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Soviet Heroic Poetry in Context

Folklore or Fakelore

Margaret Ziolkowski

Soviet Heroic Poetry in Context discusses key issues surrounding the composition and recording of folklore as well as its often intensely political aspect and its preoccupation with chimerical cultural authority. These issues are dramatically displayed in Soviet epic compositions of the 1930s and 1940s, the so-called noviny (“new songs”), which took their formal inspiration largely from traditional Russian epic songs, byliny (“songs of the past”), and their narrative content from contemporary, political, and other events in Stalinist Russia. The story of the noviny is at once complex and comprehensible. While it may be tempting to interpret the excrescences of Stalinism as unique aberrations, the reality was often more complicated. The noviny were not simply the result of political fiat, an episode in an ideological vacuum. Their emergence occurred in part because of specific trends and controversies that marked European folklore collection and publication from at least the late eighteenth century on, as well as developments in Russian folkloristics from the mid-nineteenth century on that assumed exaggerated proportions. The demise of the noviny was equally mediated by a host of political and theoretical considerations. This study tells the story of the rise and fall of the noviny in all its cultural richness and pathos, an instructive tale of the interaction of aesthetics and ideology.
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University Press Copublishing Division / University of Delaware Press
Pages: 238Size: 6 x 9 1/8
978-1-61149-456-3 • Hardback • August 2013 • $84.00 • (£54.95)
978-1-61149-651-2 • Paperback • March 2017 • $44.99 • (£29.95)
978-1-61149-457-0 • eBook • August 2013 • $44.99 • (£29.95)
Margaret Ziolkowski is professor of Russian at Miami University (Ohio). She has worked on topics in Russian literature ranging from the medieval to the contemporary.
Chapter 1: Tampering with the Folkloric Evidence: Famous and Infamous European Precedents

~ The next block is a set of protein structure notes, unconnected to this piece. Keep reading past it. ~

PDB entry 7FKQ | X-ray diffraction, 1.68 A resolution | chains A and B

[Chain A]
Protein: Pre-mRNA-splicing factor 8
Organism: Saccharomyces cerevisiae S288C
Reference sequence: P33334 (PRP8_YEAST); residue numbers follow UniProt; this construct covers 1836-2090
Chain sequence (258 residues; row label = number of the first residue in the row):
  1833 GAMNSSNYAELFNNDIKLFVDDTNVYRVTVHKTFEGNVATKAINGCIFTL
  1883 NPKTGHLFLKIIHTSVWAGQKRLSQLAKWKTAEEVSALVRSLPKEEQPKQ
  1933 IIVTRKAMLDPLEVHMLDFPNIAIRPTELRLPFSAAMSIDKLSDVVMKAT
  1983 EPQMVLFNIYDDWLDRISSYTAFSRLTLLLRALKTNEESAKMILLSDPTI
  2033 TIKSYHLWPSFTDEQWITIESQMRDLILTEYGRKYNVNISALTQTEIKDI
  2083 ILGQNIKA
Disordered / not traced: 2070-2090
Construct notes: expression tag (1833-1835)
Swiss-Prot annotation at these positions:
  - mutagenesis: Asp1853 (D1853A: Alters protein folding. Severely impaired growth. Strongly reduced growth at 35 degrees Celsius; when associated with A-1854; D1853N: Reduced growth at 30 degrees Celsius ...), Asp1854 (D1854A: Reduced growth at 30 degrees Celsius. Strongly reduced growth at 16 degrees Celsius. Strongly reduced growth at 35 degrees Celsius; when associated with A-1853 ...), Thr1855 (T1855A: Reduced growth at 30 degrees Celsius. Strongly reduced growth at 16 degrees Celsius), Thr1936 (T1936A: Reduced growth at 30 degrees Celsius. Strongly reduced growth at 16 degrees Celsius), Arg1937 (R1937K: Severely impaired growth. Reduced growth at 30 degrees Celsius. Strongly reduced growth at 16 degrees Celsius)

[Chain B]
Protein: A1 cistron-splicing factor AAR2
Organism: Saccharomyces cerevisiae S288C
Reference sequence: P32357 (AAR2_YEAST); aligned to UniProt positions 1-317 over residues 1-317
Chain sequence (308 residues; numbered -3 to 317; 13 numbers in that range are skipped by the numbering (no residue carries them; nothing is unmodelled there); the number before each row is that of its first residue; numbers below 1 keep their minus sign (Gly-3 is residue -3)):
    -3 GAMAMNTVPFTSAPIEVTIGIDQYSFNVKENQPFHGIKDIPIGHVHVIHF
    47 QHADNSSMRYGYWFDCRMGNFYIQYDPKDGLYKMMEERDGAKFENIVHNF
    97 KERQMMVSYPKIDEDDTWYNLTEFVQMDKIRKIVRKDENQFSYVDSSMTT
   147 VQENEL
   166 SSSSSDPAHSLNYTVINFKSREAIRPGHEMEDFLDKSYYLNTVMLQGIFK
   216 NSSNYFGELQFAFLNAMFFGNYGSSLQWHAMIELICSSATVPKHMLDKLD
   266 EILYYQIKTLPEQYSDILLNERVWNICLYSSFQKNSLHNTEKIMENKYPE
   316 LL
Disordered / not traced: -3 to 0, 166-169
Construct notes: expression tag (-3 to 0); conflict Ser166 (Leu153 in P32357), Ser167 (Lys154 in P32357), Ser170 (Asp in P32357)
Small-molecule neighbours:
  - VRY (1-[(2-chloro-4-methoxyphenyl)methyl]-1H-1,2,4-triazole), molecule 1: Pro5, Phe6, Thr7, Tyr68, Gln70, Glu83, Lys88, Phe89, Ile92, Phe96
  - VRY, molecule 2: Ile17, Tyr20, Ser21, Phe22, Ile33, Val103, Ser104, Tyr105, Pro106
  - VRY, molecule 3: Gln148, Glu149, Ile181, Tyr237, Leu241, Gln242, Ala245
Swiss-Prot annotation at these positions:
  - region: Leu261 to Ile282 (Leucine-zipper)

Chapter 2: Oral Composition: Early Russian Observations and Assumptions
Chapter 3: Engaging with the Folk in Pre-Revolutionary Russia
Chapter 4: The Making of the Noviny
Chapter 5: The Poetics and Politics of the Noviny
Chapter 6: Devaluing the Noviny
Chapter 7: Late and Post-Soviet Folkloristic Assessment of the Noviny
Selected Bibliography

About the Author
The present volume looks at the study and collection of Soviet epic songs from the 1930s and 1940s; these songs were called noviny, following in the tradition of the Russian epic bylyny songs of the past. The majority of the book summarizes and analyzes the politics and methodologies among folklorists compiling and interpreting bylyny and noviny from the pre-revolutionary period to the late- and post-Soviet eras. Chapter 1 provides a history of folklore in eighteenth- and nineteenth-century Europe; chapters 2, 3, and 4 are devoted to the theory and practice behind the gathering of folklore in the pre-revolutionary and Stalinist periods. In chapter 5, the author looks at the poetics and politics of the noviny; it will be most useful to those interested in concrete examples from Soviet heroic poetry. Ziokowski asserts that the bylyny represent a diverse collection of narratives with varied concerns and argues that the diversity of these folk poems was especially neglected in the early twentieth century in favor of a patriotic Soviet narrative. Through a close reading of selections from different noviny in chapter 5, the author demonstrates how poetics and politics operated together at the textual level of the poems. Summing Up: Recommended. Graduate students, researchers, faculty.

In a masterful and accessible treatment, Margaret Ziolkowski lays out the pre-history and history of the noviny. This book will be of value to a range of scholars, from investigators of Russian folklore or the history of folkloristic research to those considering more specific topics, such as the notion of authenticity or the textualization of oral traditions. ... Ziolkowski provides a great service in illuminating not only the byliny and the noviny but also the people behind them and the Russian scholarly reactions to the noviny. Few Western researchers will have had access to this material before. In addition, Ziolkowski helpfully articulates how the discussion of the noviny was really a discussion about matters that remain of interest to many folklorists.
Journal of Folklore Research

Growing up in the USSR, we were constantly bombarded by a stream of 'folk' music glorifying labour and patriotism in epic terms. We always wondered about how much of the material was truly folklore, and how much simple propaganda emulating it. Now, Margaret Ziolkowski, a scholar of Russian history and literature addresses the question head on. Subtitled 'Folklore or Fakelore', this volume analyzes the distinction, concentrating primarily on the Soviet epic compositions under Stalin before the Second World War. It looks at the earlier European precedents of tampering with folk compositions and art, from Macpherson's wholesale invention to Grimm brothers romanticizing tendencies, to methodological and compilation problems of Lönnrot and Karadzic and applies the results to the analysis of Russian 'noviny', their rise and fall, concluding with a look at the post-Soviet reappraisal of the genre. Of interest to students of folklore in general and specifically to those studying Russian and Soviet art-forms.
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